The Beginning… The sound of her screams reached him as he neared the dorm. Pausing at the threshold, the man stepped inside. Death and the wind were at his back. Dozens of hollow-eyed students turned to observe his presence. Fear had twisted their youthful faces into horrific masks. A few of them wept. Others clung together as another scream echoed into the night. The man flinched. Then he steeled himself against all emotion. His kind was supposed to feel nothing. He made his way through the crowd, students eagerly shuffling aside to let him pass. It was as if somehow they sensed in him the power to end her suffering. When a young man dressed only in boxers and a lettered shirt stepped forward from a cluster of solemn dorm mates, the man stopped. He recognized the boy. “You are William. You are the one who called.” “Yes, sir,” the young man said while nodding. His eyes were wide and frightened as he pointed ahead to a closed door painted prison grey. “She’s in there, sir.” The man looked at the door, and then back at the boy. “Is she alone?” William’s shoulders slumped with embarrassment. “I tried to stay with her but…” his voice trailed, dropping to a hoarse whisper. “She looks bad, sir. She wouldn’t stop screaming for me to get out. I got scared. I’m sorry.” “It’s alright, son. You have done well.” The man laid a hand on the boy’s shoulder with an encouraging smile that reflected none of the sadness he felt. “She’s going to be okay.” But her cries were becoming more tormented by the second. He quickly continued down the hall to the grey door. Behind it, he found her all alone. Her thin, pale body was curled on a beaten sofa in the center of the room. She was drenched in sweat. Dark hair plastered against her face, framing a beautiful canvas contorted with anguish. He placed a hand gently on her forehead. Her eyes fluttered open. “Daddy?” “I’m here, sweetheart. Everything is fine now.” Sobbing in relief even as another surge of agony ransacked her strength, she gritted her teeth. “It hurts.” Squeezing her hand, he spoke in a voice thick with regret. “I know. I’m sorry. Letting you come here was a mistake. I’ve waited too long.” She was lost in the pain and didn’t seem to hear him. “I see horrible things. I did horrible things. There was so much blood.” It hurt him terribly to see her in such distress. No matter what the others said, this girl had truly been his daughter. But right now, his love for her could not matter. He had a job to do. There were things he needed to know. There were questions he had to ask. “What do you see?” “Bodies, hundreds of bodies littering the ground…” The words broke off as she rolled with another wave of misery. “They’re burned…old and young, women and children.” She sobbed again. “I think I burned them.” “I’m going to give you something to stop the pain. It will help you sleep.” “Please hurry, Daddy. Make it stop.” Her body shuddered. “I can’t take any more of this.” She lifted her head, giving him a good look at her face. Surging veins had crept like black spiders from the corners of her eyes, transforming the surrounding skin into dark pools. She was deteriorating rapidly. If the process wasn’t slowed, the human form would soon be lost. He kicked himself for making such a foolish mistake, for letting emotion get in the way of duty. It could have jeopardized everything. He hurried into the kitchen and returned a few minutes later carrying a red mug filled with steaming liquid. “Can you sit up?” She nodded and struggled upright. She took the mug. “Drink all of it,” he said and helped steady her hands. The liquid smelled awful. But after the first sip, her violent trembles began to subside. She downed the rest without hesitation, draining the mug until the last drop was gone. The grey tint that had taken over receded as the color of her skin returned to normal. The girl peered at her hands. They no longer shook. An uncertain smile spread across her face. “It’s over.” He shook his head. “No. We must start over,” he said sadly. “I don’t understand.” He stood from the couch and held out a hand. “Come with me.” “What?” She yawned sleepily. Everything about her was like a normal teenager again. “Dad, I can’t. I have finals tomorrow.” “Come with me,” he repeated. She took his hand and let the empty mug fall to the couch. He led her out into the hall where everyone waited anxiously, some visibly grateful to see the young woman leave. Averting her gaze to the floor, she avoided their eyes. “Everyone’s staring,” she muttered. “They were worried about you.” He reached back and drew the girl forward to his side, planting a kiss atop her hair. As they reached the front door, he saw her try to stifle another yawn. Even the crisp night air couldn’t shake the veil of drowsiness that would lower over her mind. “Dad, I’m really tired.” “You can sleep on the way.” He smiled again. To him, the reassurance felt forced and painful because on the inside, his heart was breaking. He hoped his daughter wouldn’t know it. Wrapping her arms about him, she hugged him tightly and buried her head into his shirt like she had when she was little. On this night, he couldn’t hug her back. Afraid that if he did, he wouldn’t be able to let go. What he had to do was cruel. He wished he didn’t have to. To have so much power and still be powerless was a wretched existence. # It was daylight when she awoke. The car wasn’t moving and the girl was alone inside. She recognized nothing of the surroundings, had no idea how far her father had driven. It wasn’t unusual for him to whisk her away on a spur-of-the-moment weekend getaway to the beach. Her father’s spontaneity was one of the things she loved most about him. But this wasn’t the beach. And the girl was positive she’d mentioned to him that she had a final to take—she glanced at her watch—in three hours. Sighing, she opened the door and slid out of the car. The sound of a child’s laughter came drifting through the trees. Joined with it was another voice she easily recognized. With growing curiosity, she started up the hill. Her feet sank into the moist carpet of undergrowth as she walked beneath trees of brightly changing foliage. Fallen heralds of orange, red, and yellow hues blanketed the ground. Not far away, on the other side of a patch of dense forest, the girl found her father. Oddly enough, he was entertaining a small child. The two of them sat in an amply filled sand box, busily constructing a castle with the aid of a small bucket and plastic shovel. The little girl’s hair was like her own, as black and shiny as a raven’s feathers. She was four years old at most. Looking up, her father saw her. No emotion crossed his face. “Hello.” She stopped a few yards short. “Hi.” After the mostly uphill hike, her reply was somewhat breathless. “Hi,” the child greeted her happily. Deep brown eyes and a winning smile made her truly a rare beauty, even at such a young age. The young woman turned to her father, her entire face a question. She waited for some sort of explanation. His golden hair ruffled in the breeze as he nodded toward the child. “I found her for you.” She shook her head. “I don’t understand. Where are we?” “Please come and sit,” he said quietly. Hesitant at first, her feet didn’t move until the little girl echoed the man’s words, “Please come and sit with us.” She accepted the invitation and sat in the sandbox. Her legs automatically folded to mirror the child. “Did you dream last night?” “No.” “Good. I’d hoped the tea would help.” He took her hand. His grasp was both tender and desperate. “I promise you, this will be the last time.” “What’s going on?” Although she trusted her father with her very life, his behavior worried her. As they conversed, the little girl had never paused at play. “And this is the tower for the princess,” she announced proudly, while molding a lopsided chunk of sand. Her father gazed down at the child fondly. “Why does the princess need a tower? Shouldn’t princesses be allowed to be free?” The child paused thoughtfully. Then she shook her head, sending a mass of radiant curls bouncing in the morning sun. “No. The prince can’t find her unless she’s in a tower.” He smiled and turned to his daughter again. “Yes…it is time for the prince to find her.” He took the child’s hand and pressed it into his daughter’s. The young woman stared in bewilderment as a warm glow filled her inside and out. Then, as if someone had flicked a switch, everything went dark. She slumped forward. The man caught her lifeless body, easing it down gently onto the sand. Then he leaned over and kissed the child’s forehead softly. “I will always be close.” Not moving, the child sat wide-eyed, staring blankly at nothing. Hoisting the body of the young woman into his arms, he quietly strode away with tears streaming down his face. The trees hid him from view as the little girl blinked twice and resumed building the tower in the sandbox.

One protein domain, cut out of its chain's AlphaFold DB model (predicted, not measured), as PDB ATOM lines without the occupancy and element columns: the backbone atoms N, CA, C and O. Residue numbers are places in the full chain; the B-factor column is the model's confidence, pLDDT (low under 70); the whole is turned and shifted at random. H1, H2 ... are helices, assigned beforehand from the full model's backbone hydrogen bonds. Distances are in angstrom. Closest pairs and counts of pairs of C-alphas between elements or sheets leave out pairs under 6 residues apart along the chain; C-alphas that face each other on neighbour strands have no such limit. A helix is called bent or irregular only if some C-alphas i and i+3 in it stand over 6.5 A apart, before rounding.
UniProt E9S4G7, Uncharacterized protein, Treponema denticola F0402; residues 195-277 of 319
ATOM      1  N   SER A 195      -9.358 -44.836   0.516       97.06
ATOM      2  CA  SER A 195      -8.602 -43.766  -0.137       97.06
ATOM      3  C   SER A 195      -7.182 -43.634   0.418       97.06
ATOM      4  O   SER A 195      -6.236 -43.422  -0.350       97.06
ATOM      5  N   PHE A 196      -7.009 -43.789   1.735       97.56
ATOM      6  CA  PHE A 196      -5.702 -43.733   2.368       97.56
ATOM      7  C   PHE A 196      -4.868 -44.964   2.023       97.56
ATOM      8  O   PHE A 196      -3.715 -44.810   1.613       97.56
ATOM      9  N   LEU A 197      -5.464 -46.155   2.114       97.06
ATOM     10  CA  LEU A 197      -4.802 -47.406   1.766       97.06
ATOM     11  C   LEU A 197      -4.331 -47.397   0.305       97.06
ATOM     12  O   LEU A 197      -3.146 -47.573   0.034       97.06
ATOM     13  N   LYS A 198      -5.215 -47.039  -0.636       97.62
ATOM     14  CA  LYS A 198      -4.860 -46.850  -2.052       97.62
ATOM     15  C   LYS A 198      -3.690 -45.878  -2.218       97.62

Excerpt from Blood Chained When another presence entered the locker room, Kali halted her pacing. “You’re late,” she said without turning around. He hadn’t made a sound, but somehow she felt him. That was happening a lot lately. “Sorry. But I seem to have my own classes to attend. And they’re across town, at the university.” Callan’s blue eyes seemed happy to see her. His voice was light and teasing, a stark contrast to the sharpness in hers. Scowling, he glanced around the small space that smelled of female hormones and sweat. “Tell me again why you insist on meeting here.” She folded her arms. “You know I can’t sneak away from the boys. It wouldn’t be fair to them. And it could be dangerous.” “Okay. I accept that.” He took a step closer. “But you can at least stop being so uptight.” He fingered a stray curl, only making her heart ache even more for Rhane. “Everyone is working together to keep you safe.” She didn’t move away. “I know.” “It’s always good to see you.” He came even closer, invading her intimate space as if it were his to claim. She could tell he was hungry to touch her, to be touched. To be used. She hated it when he got like this. He was a tool, an object of convenience. Nothing more could ever evolve of their situation. But sometimes, it was like Cal had forgotten the terms of their arrangement. Taking a seat on the bench put more distance between them. She hoped the move would help remove some of the heat from Cal’s eyes. Unfortunately, it also meant he now towered over her. The position of dominance only elevated the tension. She needed to change the subject. “Why are you attending classes? Surely, Gabriel the mastermind has better things to do than study English 101. Scheming for world conquest sounds more up his alley.” Cal smiled. “Oh he’s scheming alright.” He took a seat next to her, watching her face earnestly. “I still have a life of my own.” “No.” She closed her eyes. “You forfeited your life to Gabriel.” “I’m here now.” “And so is he. His fate is your fate. You can never be without him.” She didn’t understand how Cal failed to understand that. “We’ll have to agree to disagree, babe.” He reached for her, stopping when she pulled away. His brow wrinkled. “Are we doing this or not?” “You know I have to.” “Then stop being so cold.” “I don’t enjoy this.” “I think you do, sometimes.” A knife of pain stabbed into Kali’s chest and twisted. Was it guilt? Did Cal’s words hold some truth? She bit her lip. The hurt it brought grounded her thoughts to the task at hand. “Let’s get it over with.” Cal rolled his eyes. “That’s better.” She frowned. “This is strictly business.” “Right,” he agreed, but didn’t sound convinced. Kali didn’t care if he agreed. She only needed him for one thing. Still, his hands were eager as they beckoned her closer, held her so tenderly against him. His lips closed around her mouth, cool to the touch. He remembered well and sought to please her, stroking everywhere she liked. Her ears, the back of her neck, the swell of her breast—his gentle caresses found the most sensitive parts of her, coaxing Kali into heightened arousal. She had felt more with him than with any other before Rhane. But with Cal there was always darkness. Feeding from him left her with angry thoughts and violent urges almost too compelling to resist. Daily matches against the kin helped channel those powerful inclinations, giving her rage an outlet. But when Kali reached for his spark…this time things were different. Threads of light had woven into the darker pitch of his aura. Intense purples and royal blues replaced black and gray emptiness. Something had tempered the savage coldness, cultured his humanity. Cal was different. Nearly losing the moment when his hands slipped beneath her blouse, Kali redirected her focus. She had to take the necessary energy hard and fast. The more he touched her, the deeper he fell. The more things got confusing. She needed to get this over quickly for both their sakes. Pressing her hands on either side of his face, Kali drank deeply, urgently. Cal’s lips grew colder. His fingers chilled against her skin. Still, she drank. His spark dimmed and darkened, almost recoiling from her touch. But she pulled it back, sating her thirst. His fingers tightened, dug painfully into her skin. A tremor rippled through his body. Cal shuddered, sagged against her. Then she released him. Cal sat dazed for several long moments. Then his eyes cleared and he jerked as if suddenly emerging from deep sleep. He was panting as he stood up, wobbling unsteadily on his feet. “Shit, Kal.” He moved away from her, to the corner of the room. “Did you have to take so much?” “Sorry. The hunger is getting worse.” “I can’t say I haven’t noticed. What are we up to, twice a week now?” “Sometimes three.” Her reply was absent. She straightened her clothes, busy considering something weighing on her mind for a while now. “I need to figure out how to do this without making out with you. I’ve fed without intimacy once before. I know it’s possible.” “You don’t have to.” Though he still sounded a tad breathless, Cal moved close to her again. “I prefer things this way.” “And you know I don’t.” Hurt written plainly in his expression, she regretted her words. There was no sign of the arrogant and selfish boy she dated a year ago. “He left you, Kali.” “He’s coming back.” His fingers squeezed her wrist, and those piercing blue eyes locked onto hers. “But what if he doesn’t?” “Callan, don’t.” Fearing what holding that gaze would to do him, she pulled away to gather her things. It was time to go. But Cal wasn’t ready to leave yet. “If things were different…we could have a chance.” His face was hopeful, imploring for something Kali couldn’t give. “I can make you happy this time. I know it.” “I appreciate all you’ve done for me…everything you keep doing.” She averted her eyes, unable to look at him. It seemed that she was destined to hurt him. Her very design made it unavoidable. “But Rhane is my soul mate. I will find him. And I will bring him home.”